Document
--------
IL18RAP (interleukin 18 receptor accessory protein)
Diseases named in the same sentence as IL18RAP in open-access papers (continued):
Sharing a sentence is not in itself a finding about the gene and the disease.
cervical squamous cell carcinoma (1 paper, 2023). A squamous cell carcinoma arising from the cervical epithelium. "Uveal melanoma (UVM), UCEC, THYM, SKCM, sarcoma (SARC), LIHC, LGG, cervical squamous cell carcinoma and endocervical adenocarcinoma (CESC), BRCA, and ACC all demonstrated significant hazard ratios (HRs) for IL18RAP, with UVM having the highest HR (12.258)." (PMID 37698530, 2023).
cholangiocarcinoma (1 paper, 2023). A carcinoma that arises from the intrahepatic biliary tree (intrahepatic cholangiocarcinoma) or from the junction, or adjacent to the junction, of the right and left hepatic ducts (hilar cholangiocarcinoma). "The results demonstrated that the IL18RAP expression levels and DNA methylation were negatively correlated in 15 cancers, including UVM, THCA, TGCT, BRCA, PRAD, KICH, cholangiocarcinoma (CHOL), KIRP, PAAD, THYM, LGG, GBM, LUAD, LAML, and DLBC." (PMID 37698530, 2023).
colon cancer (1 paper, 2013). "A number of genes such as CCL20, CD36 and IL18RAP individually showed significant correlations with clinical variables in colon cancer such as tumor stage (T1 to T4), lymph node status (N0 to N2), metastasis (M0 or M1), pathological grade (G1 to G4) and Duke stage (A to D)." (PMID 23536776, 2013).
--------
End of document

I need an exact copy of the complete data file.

IL18RAP (interleukin 18 receptor accessory protein)
Diseases named in the same sentence as IL18RAP in open-access papers (continued):
Sharing a sentence is not in itself a finding about the gene and the disease.
cervical squamous cell carcinoma (1 paper, 2023). A squamous cell carcinoma arising from the cervical epithelium. "Uveal melanoma (UVM), UCEC, THYM, SKCM, sarcoma (SARC), LIHC, LGG, cervical squamous cell carcinoma and endocervical adenocarcinoma (CESC), BRCA, and ACC all demonstrated significant hazard ratios (HRs) for IL18RAP, with UVM having the highest HR (12.258)." (PMID 37698530, 2023).
cholangiocarcinoma (1 paper, 2023). A carcinoma that arises from the intrahepatic biliary tree (intrahepatic cholangiocarcinoma) or from the junction, or adjacent to the junction, of the right and left hepatic ducts (hilar cholangiocarcinoma). "The results demonstrated that the IL18RAP expression levels and DNA methylation were negatively correlated in 15 cancers, including UVM, THCA, TGCT, BRCA, PRAD, KICH, cholangiocarcinoma (CHOL), KIRP, PAAD, THYM, LGG, GBM, LUAD, LAML, and DLBC." (PMID 37698530, 2023).
colon cancer (1 paper, 2013). "A number of genes such as CCL20, CD36 and IL18RAP individually showed significant correlations with clinical variables in colon cancer such as tumor stage (T1 to T4), lymph node status (N0 to N2), metastasis (M0 or M1), pathological grade (G1 to G4) and Duke stage (A to D)." (PMID 23536776, 2013).